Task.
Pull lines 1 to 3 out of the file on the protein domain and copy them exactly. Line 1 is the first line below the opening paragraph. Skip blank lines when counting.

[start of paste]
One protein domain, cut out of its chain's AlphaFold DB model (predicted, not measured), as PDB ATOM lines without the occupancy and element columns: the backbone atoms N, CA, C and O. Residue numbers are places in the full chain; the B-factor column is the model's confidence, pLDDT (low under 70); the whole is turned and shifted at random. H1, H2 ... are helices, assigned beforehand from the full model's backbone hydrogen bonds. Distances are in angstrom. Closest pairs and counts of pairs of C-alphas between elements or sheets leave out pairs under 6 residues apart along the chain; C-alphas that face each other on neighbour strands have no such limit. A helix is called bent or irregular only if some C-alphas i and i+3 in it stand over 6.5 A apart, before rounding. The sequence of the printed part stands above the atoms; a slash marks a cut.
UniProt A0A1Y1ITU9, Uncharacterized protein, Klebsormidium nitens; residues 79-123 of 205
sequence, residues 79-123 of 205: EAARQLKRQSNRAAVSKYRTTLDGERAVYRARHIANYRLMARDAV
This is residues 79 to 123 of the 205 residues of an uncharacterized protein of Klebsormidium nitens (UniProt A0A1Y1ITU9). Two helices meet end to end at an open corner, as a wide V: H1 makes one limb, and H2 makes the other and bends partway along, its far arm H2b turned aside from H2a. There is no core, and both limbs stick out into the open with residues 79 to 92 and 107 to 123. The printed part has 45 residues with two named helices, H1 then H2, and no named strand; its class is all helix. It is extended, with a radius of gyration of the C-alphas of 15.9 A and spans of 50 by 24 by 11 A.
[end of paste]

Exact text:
UniProt A0A1Y1ITU9, Uncharacterized protein, Klebsormidium nitens; residues 79-123 of 205
sequence, residues 79-123 of 205: EAARQLKRQSNRAAVSKYRTTLDGERAVYRARHIANYRLMARDAV
This is residues 79 to 123 of the 205 residues of an uncharacterized protein of Klebsormidium nitens (UniProt A0A1Y1ITU9). Two helices meet end to end at an open corner, as a wide V: H1 makes one limb, and H2 makes the other and bends partway along, its far arm H2b turned aside from H2a. There is no core, and both limbs stick out into the open with residues 79 to 92 and 107 to 123. The printed part has 45 residues with two named helices, H1 then H2, and no named strand; its class is all helix. It is extended, with a radius of gyration of the C-alphas of 15.9 A and spans of 50 by 24 by 11 A.